A metaphorical meeting between the official ABA (Spaulding) and NBA (Wilson) game balls sometime in early 1976:
NBA: ‘Hey, ABBA, you look kinda’ down, like you need a needle & air but bad. You must’ve heard the news. It’s in the hopper, the merger’s set.
ABA: Merger? That’s cute. More like leveraged buyout, no? I’m just sick over it, like I was bounced around a discothèque for days. Ten years, good times, sustainable profits, the Nets could take Rick Barry and those Warriors easy, hell, the Celtics in six. What was it all for?
NBA: For? Are you kidding me? So we could close off avenues of profit and pick your bones clean for expansion, that’s what for. You know the score, competition will not be tolerated. Look at baseball, the WFL, it’s the American way: Monopoly. Didn’t you see Rollerball? The Suits & Skirts in DC are trained seals, the Robes, too. Throw ‘em some smelt ($), give ‘em a bouncy ball to perch on and it’s all set.
ABA: What about the Founding Fathers, The Wealth of Nations (A.Smith), competition in the marketplace, Lincoln, FDR, democracy?
NBA: That‘s political. This is business, baby. Whoever has the jack gets to make more jack. And the faux fan, he doesn’t even care. And he’s majority. They wouldn’t make a peep if it meant missing McDonald’s or a Starsky & Hutch. Laverne & Shirley, maybe. When exactly did you fall off the rubber truck?
ABA: At least some of us will ♫ survive ♫. Of all four clubs, Spurs, Nets, Nuggets, Pacers, I figure the Nuggets…no, the Nets…the Nets will really shine in the National. They’ve been a dynasty here since 1974. Watch n’ see.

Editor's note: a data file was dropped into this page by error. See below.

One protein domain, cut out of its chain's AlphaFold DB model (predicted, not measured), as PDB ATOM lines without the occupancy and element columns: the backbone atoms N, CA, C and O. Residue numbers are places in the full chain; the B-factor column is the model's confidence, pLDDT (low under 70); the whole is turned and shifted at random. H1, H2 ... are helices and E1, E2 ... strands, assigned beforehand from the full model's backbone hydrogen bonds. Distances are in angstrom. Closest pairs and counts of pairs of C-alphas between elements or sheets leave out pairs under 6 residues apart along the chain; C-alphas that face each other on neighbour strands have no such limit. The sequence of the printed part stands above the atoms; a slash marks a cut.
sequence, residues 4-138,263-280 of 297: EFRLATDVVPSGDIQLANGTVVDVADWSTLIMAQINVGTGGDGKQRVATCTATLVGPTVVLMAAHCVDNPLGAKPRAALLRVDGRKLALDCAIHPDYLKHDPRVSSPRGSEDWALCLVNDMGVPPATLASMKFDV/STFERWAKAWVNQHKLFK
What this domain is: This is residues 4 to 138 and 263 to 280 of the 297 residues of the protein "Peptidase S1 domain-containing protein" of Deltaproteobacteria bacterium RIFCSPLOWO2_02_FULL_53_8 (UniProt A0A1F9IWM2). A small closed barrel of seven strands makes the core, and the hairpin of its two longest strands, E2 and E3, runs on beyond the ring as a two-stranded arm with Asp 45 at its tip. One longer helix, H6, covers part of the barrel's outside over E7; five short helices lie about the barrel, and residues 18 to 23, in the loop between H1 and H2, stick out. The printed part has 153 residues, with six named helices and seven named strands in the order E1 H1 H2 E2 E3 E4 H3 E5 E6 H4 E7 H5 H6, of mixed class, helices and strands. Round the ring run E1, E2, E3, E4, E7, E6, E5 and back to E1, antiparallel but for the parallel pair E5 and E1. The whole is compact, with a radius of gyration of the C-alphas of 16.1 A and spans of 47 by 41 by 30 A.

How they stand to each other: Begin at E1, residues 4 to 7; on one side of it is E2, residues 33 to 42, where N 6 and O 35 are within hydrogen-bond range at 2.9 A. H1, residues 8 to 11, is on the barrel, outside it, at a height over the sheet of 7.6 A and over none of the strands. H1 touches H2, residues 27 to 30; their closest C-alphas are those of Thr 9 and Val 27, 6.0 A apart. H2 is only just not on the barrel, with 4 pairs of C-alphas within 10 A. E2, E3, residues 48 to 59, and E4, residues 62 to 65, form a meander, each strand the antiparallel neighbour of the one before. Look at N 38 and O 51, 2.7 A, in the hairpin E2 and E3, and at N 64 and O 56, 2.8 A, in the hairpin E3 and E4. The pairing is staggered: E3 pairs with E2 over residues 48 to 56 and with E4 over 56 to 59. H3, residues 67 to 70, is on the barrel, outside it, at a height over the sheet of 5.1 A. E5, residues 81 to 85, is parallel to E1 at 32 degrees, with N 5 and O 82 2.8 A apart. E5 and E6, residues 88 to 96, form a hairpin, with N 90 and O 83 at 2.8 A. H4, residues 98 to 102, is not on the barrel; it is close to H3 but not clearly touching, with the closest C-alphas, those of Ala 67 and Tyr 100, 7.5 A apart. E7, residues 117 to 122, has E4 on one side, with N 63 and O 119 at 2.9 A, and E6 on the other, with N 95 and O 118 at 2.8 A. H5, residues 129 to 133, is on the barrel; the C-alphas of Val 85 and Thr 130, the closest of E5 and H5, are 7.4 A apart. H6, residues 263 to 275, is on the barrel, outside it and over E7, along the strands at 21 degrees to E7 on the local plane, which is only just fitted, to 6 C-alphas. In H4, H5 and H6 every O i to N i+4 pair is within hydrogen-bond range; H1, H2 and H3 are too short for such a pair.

NBA: Maybe. That Dr. J is something else, David Thompson, too.
ABA: Could you do me one favor, Nash, it’s no biggie.
NBA: Name it, amigo.
NBA: The ball, that red, white & blue pom-pon? You gotta’ be kidding? Sorry, no offense, ABBA, you know I love you, all balls, any shape, size or color, but c’mon.
ABA: Are ya’ done? Geez. No, not the ball.
NBA: What then!?
ABA: The 3-point shot. It’d mean alot to us. And it’s kitschy.
NBA: Kitschy, huh? Kind of a gimmick I‘d say…hey, take it easy, ABBA, here’s a Kleenex®. Okay, I’ll pitch it to Larry (O’Brien). He doesn’t even watch. Loves The Rockford Files and Kojak. But I’ve got his ear. If I want it in the game, it’ll happen. Bank on it (‘79).
ABA: Thanks, friend (wink).’
This gimmick, some’ll call it an innovation, has never been bigger than in 2016.
With reigning MVP and NBA champ Steve Curry sinking 3-pointers as often as you’ll hear ‘awesome’ uttered in a 24-hr time span, and a finesse heretofore unseen in World NBA, the shot that turned the game into a near non-contact sport has never been more matterful to players & coaches and noticeable to those who monitor basketball’s ebb & flow.
First off, it’s a long-distance launch that for all practical purpose is almost indefensible. The phrase ‘defending the 3-pt’ is oxymoronic.
The Curry conundrum is a mindset of indecision: Defender either plays the 3-pt shooter tight, creating back space big enough for a tractor-trailer while risking the 4-pt play (and momentum swing) too easily afforded in these quick-whistle / phantom phoul times; or, he / she opts out of trying to stop the tres altogether after running the cost / benefit analysis which, to the Curry class, is an open invitation with near 50% likelihood of success. Excellent odds for a fat swish.
Steve found his niche and perfected the play (his coach Steve wasn’t too shabby himself). Credit Curry for that. He and others before him took the manner of game given and after a few decades of practice are making the most of it. Now every kid on the block can be a hero. And isn’t that wonderful?
And we’re moving closer to apples & oranges in species of basketball.
The former game fashioned by founder Jim Naismith (1891) was exciting enough to keep fans fascinated for five generations. At it’s core fueling the fun was the symbiotic “association (The Triangle, 1.15.1892 (JN))” between inside – outside games: Power & positioning around the basket contrasted with daring drives to the hoop and swish artistry from the perimeter.